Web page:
"Pretty much as soon as I went to the Ombudsman they started to try and help me, but the problem was they had an exchange they'd reached the capacity on, and they had no intention of maintaining or upgrading it any time soon.
"They kept promising me that they were going to do that in three months' time, but three months passed and nothing happened."
Ms Schoffel said things improved six months ago, when she got onto the Sky Muster satellite service as part of the NBN and changed providers.
She said Telstra did refund her some fees twice during the three-year period.
In response to the TIO's report, a spokesperson for Telstra said the company's aim was "to always get it right, but from time to time we do get it wrong".
"Telstra's improvements in the second half of the financial year are reflective of the work taking place across the business to significantly improve the experience we are delivering for our customers," the spokesperson said.
"However, we know that we have a lot more work to do. We still have too many customers going to the TIO because they are not getting the experience they expect from Telstra and this needs to change."
NBN complaints slow down
The past two TIO reports have been notable for the skyrocketing complaints about the NBN. But this year's report has seen them drop off.
The NBN said the TIO report backed up its own data.
It showed that of the complaints made to the TIO about retail services delivered over the NBN network in the year to June 30, 2018, only 5 per cent were sent to the company as complaints to resolve.
Yes, we complain, but there's 'good news' too
"While almost 168,000 Australian residential consumers and small businesses complained to us, towards the latter part of the year we saw complaints decline and I think that's a good news story," Ms Jones told the ABC.
"Absolutely still too many complaints and still lots of work to be done, but we've seen what looks to be a bit of a turn in the corner and I think that's good news."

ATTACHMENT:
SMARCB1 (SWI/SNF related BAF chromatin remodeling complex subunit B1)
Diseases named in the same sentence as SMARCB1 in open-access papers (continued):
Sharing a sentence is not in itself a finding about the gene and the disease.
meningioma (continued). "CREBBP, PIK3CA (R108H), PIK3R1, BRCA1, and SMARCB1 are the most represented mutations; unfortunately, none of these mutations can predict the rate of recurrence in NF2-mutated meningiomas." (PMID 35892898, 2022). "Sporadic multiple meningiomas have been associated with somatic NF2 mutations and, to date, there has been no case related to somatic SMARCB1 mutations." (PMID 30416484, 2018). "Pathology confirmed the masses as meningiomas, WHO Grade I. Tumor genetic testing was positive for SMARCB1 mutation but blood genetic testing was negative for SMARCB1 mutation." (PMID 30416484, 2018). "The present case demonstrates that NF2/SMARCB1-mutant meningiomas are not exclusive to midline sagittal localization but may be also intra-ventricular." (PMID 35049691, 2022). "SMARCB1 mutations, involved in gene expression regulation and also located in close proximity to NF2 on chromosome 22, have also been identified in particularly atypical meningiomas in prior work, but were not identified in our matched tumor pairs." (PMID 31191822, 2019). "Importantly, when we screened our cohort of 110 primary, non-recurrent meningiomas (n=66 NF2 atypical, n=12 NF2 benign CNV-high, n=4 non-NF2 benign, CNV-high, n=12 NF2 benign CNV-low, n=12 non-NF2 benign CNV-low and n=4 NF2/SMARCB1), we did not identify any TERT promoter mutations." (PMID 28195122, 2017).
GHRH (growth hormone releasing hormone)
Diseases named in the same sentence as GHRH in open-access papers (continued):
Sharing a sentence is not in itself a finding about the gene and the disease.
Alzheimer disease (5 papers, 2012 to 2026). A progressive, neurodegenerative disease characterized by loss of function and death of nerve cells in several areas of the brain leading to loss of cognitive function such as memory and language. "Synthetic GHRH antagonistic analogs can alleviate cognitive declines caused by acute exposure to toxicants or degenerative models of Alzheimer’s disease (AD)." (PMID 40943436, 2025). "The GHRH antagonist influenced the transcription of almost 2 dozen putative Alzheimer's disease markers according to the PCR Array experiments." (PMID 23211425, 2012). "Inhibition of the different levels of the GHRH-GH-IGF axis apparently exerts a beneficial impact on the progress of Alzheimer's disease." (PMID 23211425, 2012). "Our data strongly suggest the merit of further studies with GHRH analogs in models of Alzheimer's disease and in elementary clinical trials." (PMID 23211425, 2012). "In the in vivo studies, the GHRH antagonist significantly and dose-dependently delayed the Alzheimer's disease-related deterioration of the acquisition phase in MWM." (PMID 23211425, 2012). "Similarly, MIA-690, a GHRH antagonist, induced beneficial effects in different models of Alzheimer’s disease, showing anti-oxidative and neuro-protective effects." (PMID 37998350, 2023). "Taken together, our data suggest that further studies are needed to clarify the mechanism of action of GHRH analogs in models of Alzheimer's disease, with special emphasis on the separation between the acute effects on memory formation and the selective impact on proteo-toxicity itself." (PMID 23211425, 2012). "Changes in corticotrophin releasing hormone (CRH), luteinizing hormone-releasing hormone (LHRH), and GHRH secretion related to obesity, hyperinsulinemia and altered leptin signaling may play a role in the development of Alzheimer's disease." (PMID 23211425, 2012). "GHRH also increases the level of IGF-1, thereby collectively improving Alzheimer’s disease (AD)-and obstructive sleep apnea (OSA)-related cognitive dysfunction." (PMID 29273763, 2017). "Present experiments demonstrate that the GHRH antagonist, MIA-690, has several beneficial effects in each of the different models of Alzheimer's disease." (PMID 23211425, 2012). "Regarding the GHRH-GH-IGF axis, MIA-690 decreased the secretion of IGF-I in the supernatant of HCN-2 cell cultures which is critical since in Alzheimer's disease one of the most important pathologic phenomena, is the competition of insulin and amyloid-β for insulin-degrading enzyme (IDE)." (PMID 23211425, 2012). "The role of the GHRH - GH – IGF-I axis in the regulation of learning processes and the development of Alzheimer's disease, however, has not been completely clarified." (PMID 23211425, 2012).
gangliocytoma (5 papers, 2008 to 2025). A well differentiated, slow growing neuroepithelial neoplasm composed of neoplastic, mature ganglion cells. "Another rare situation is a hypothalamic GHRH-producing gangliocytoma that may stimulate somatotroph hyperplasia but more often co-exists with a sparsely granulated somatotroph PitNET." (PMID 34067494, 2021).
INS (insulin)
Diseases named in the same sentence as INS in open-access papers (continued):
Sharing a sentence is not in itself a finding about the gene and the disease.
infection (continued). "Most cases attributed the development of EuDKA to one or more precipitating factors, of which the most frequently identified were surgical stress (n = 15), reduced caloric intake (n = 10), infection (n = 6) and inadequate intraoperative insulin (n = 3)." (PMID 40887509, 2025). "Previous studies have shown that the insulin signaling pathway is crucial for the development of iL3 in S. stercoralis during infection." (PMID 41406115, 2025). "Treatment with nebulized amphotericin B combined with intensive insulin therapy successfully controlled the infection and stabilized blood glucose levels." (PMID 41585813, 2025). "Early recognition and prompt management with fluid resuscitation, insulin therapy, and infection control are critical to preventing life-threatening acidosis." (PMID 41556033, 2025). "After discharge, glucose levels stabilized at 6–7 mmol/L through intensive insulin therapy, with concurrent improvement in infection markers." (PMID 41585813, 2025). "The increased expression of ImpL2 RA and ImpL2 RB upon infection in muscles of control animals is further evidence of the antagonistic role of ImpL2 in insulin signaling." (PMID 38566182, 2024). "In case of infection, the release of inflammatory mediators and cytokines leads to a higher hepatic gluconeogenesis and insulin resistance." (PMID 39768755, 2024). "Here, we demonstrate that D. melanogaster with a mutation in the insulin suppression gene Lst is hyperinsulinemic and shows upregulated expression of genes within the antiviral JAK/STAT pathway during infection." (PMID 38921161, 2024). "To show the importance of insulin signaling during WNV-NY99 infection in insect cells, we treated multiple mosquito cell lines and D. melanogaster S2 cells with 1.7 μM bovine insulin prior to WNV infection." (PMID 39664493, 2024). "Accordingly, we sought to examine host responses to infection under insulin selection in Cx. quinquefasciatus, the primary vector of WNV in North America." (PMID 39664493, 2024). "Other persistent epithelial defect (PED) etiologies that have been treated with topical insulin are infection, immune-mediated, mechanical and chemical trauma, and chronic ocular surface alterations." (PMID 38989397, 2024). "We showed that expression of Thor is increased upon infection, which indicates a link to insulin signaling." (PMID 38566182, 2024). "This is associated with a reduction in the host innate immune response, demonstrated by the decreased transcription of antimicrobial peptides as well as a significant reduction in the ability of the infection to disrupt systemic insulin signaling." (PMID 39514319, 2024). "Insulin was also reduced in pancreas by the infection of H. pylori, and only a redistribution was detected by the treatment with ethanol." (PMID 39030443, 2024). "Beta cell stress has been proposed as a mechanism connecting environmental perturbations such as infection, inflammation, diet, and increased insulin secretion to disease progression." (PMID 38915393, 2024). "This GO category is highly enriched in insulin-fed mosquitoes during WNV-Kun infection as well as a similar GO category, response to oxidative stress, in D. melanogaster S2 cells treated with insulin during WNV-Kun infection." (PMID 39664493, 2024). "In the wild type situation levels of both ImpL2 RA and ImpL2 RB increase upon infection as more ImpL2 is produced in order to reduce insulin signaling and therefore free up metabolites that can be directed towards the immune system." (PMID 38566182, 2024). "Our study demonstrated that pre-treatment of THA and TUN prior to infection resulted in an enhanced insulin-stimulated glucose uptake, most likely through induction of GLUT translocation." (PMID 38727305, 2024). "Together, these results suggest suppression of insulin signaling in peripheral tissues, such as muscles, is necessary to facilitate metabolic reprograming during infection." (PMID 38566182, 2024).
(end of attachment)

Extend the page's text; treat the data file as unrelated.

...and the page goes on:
Ms Corbin from ACCAN said the number of complaints was still too high.
"The level of complaints and frustration, particularly with customer service, is still extremely high, so the telcos really can't stop focusing on this," she said.
"They really need to get to the bottom of this and they need to invest in looking after their customers."
She said the Government's move to introduce a new complaints-handling standard meant telcos had to improve customer service.
The new standard has been in force since July, and requires operators to acknowledge all customer complaints within two working days.
Telcos must also resolve all complaints on first contact where possible or within 15 working days.
"Obviously in the lead-up to this, the telcos started to change their policies and procedures, and clearly this complaint-handling standard has started to have some impact," Ms Corbin said.
Federal Communications Minister Mitch Fifield said the drop in complaints in the second half of the year showed moves to improve transparency and accountability for consumers was working.
"I'm very pleased to see that as a result of this work, consumers are receiving improved service from the telecommunication industry," he said.
"We have spoken to retail service providers, we've listened to end users and we are now seeing positive results.
"There's still work to be done to improve industry performance. We want to ensure consumers are making informed choices and know their rights."